December 24, 2010

Tong Yuen (Sweet Chinese Dumpling Soup)

In Malaysia, Tong Yuen (Cantonese) or Tang Yuan (Mandarin) 汤圆 is eaten on the Winter Solstice Festival (冬至) and Chinese New Years Eve. It's easy to get these Tong Yuen on the frozen aisle in Chinese supermarkets if you live in New York City. I do miss making them like I would with my grandma every year.

Me and grandma would pre-roll these Tong Yuen into balls the night before Winter Solstice Festival and Chinese New Year Eve. We cook them up in the morning before we proceed to cook up a feast for the family dinner. Tong Yuen does brings back fond memories of me and grandma so I decided to make them from scratch this year. I think me and grandma had only made Tong Yuen from scratch only a few times, we usually buy pre-made dough and would just roll them ourselves.

Traditional Tong Yuen are white (original dough color) and red (it's really more pink than red) but you can get creative and use other food coloring. Because I am making these for Christmas Eve, I made them white, red and green. Using pandan leaves is optional, but you know how Malaysian are --- pandan leaves is to Malaysians as vanilla essence is to Americans.

Tong Yuen dough:
2 cups sweet rice flour/mochiko
1/2 cup rice flour
7 oz. cold water
1/4 cup white sugar
Food coloring

Tong Yuen sweet soup:
8 cups water
1 cup sugar
3 inch ginger, bruised (more ginger if you like it gingery)
A few pieces of pandan leaves (optional)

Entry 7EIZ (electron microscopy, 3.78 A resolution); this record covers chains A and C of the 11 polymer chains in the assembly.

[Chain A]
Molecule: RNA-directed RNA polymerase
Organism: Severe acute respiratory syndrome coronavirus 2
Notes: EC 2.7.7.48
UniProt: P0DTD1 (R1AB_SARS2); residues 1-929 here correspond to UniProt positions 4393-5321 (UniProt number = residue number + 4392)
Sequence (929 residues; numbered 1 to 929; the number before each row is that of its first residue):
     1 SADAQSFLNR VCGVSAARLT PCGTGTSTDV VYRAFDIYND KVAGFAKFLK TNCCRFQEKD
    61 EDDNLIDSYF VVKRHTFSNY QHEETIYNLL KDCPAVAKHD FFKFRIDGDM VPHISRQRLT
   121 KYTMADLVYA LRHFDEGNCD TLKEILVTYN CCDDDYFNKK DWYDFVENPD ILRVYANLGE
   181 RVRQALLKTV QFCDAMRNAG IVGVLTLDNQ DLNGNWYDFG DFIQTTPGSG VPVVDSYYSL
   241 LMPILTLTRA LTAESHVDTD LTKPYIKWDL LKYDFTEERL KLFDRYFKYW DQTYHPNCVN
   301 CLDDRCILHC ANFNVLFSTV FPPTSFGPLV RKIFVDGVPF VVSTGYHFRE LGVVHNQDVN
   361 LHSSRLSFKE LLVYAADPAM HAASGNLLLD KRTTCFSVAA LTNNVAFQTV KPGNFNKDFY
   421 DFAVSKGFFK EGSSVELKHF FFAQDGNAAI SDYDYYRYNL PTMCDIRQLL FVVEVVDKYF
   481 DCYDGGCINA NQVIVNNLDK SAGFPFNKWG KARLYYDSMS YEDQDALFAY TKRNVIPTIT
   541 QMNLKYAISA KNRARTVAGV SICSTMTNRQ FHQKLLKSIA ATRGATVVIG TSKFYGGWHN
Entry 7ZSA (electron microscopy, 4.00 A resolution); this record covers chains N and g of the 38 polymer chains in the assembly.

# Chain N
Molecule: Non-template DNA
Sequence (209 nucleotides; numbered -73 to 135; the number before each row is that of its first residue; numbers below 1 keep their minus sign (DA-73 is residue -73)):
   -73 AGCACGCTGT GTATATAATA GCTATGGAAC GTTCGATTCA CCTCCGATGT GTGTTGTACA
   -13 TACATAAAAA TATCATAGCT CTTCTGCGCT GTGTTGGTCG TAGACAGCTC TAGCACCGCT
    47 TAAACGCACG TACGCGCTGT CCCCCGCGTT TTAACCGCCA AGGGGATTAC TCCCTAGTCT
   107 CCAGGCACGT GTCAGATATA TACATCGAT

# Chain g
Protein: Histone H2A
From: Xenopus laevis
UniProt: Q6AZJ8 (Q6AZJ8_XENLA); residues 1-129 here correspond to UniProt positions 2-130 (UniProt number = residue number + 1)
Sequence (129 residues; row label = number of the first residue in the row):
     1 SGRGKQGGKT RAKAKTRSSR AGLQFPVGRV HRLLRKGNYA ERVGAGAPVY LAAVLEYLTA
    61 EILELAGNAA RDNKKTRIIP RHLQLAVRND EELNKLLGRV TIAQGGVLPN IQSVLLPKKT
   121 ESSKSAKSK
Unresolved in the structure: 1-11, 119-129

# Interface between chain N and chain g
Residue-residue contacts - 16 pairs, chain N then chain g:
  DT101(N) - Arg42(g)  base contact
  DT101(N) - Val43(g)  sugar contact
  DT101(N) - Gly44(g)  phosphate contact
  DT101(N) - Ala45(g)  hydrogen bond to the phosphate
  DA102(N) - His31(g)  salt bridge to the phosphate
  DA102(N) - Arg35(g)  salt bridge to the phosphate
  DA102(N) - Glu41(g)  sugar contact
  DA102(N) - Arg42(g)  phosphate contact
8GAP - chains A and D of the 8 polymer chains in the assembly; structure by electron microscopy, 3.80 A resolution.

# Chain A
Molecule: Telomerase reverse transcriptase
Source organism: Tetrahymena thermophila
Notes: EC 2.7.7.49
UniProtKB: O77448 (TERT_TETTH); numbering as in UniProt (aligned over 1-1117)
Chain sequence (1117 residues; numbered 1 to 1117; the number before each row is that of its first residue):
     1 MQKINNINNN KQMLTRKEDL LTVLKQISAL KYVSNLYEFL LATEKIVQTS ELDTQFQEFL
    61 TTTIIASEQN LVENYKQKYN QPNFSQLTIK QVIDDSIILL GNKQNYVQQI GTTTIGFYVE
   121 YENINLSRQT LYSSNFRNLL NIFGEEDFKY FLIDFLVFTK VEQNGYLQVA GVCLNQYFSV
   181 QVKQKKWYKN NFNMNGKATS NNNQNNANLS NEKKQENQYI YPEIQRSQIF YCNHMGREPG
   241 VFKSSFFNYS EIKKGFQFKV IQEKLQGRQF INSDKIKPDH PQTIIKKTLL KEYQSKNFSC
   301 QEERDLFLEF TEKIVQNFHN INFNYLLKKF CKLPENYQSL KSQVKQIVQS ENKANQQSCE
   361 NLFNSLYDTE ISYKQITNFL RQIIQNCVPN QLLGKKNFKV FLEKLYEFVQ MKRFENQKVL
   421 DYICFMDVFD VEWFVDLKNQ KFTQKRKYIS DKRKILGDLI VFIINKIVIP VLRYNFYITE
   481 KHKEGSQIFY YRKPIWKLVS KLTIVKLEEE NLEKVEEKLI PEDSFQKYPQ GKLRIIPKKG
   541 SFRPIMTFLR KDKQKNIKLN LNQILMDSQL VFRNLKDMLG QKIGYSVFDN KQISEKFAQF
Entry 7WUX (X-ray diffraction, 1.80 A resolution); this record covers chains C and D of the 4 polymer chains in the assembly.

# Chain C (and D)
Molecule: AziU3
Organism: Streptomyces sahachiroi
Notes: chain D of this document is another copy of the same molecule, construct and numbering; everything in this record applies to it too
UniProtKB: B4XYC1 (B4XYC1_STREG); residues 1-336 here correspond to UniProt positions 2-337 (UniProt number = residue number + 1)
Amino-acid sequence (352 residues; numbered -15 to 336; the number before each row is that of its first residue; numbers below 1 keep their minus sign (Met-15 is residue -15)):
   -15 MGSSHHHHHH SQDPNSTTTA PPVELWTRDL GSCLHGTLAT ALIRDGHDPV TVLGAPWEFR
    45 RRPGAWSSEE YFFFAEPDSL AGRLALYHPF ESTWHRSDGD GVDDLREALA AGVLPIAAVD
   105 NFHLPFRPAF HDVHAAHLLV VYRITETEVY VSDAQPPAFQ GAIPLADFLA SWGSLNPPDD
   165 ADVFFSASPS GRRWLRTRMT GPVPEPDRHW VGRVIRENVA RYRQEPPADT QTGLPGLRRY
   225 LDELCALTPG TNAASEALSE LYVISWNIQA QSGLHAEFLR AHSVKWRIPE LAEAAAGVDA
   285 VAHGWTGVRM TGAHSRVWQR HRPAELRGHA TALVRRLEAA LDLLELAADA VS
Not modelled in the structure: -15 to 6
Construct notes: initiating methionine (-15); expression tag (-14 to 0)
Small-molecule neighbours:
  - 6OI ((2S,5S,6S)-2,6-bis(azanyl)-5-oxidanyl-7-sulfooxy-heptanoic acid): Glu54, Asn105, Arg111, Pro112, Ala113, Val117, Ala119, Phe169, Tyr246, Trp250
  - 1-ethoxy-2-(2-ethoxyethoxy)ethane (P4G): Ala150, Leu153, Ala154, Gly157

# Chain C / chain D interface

Knead ingredients together into a pliable dough that won't stick to your hands. You can add more sweet rice flour/mochiko until the dough is not sticky. Divide them into portions. Add a few drops of food coloring into each portion and knead until well distributed. You can make as many color varieties as possible. Here, I made white, red and green. You can also mix these colored doughs together to achieve a marbled effect. Wrap up the dough with plastic wrap inside the fridge for at least 6 hours, preferably overnight. The dough is much more pliable then.

To make the sweet soup, boil water, sugar, ginger and pandan leaves until a rolling boil. Then, turn the flame to low and let it steep for about 30 minutes. While you let the soup steep, start cooking the Tong Yuen.

To cook the Tong Yuen, roll them up into small balls about the size of a quarter. In a large pot, boil water until it's in a rolling boil. Drop Tong Yuen into the pot but be careful not to overcrowd them.

Cook them as you would cook pasta, stirring occasionally. Cook for about 5 minutes, at which point all of the Tong Yuen should float to the top. Drain Tong Yuen and transfer them to the sweet soup. Serve warm.


Aunt LoLo said...

Thank you for posting this!! My mother in law taught me how to make tong yuen, the way she did as a girl (using water and glutinous rice flour). Today, I was caught with only Mochiko on hand...and your post let me know it would work. Yum.

Happy new year!!

Raymond Ho said...

You're welcome. Hope you enjoyed eating them!

Mae Cheah said...

I've seen recipe adding flour but yours adds rice flour. Is it to make it chewier? And if I were to premade them how do I keep?

Mae Cheah said...

Your recipe by far the best result! Tq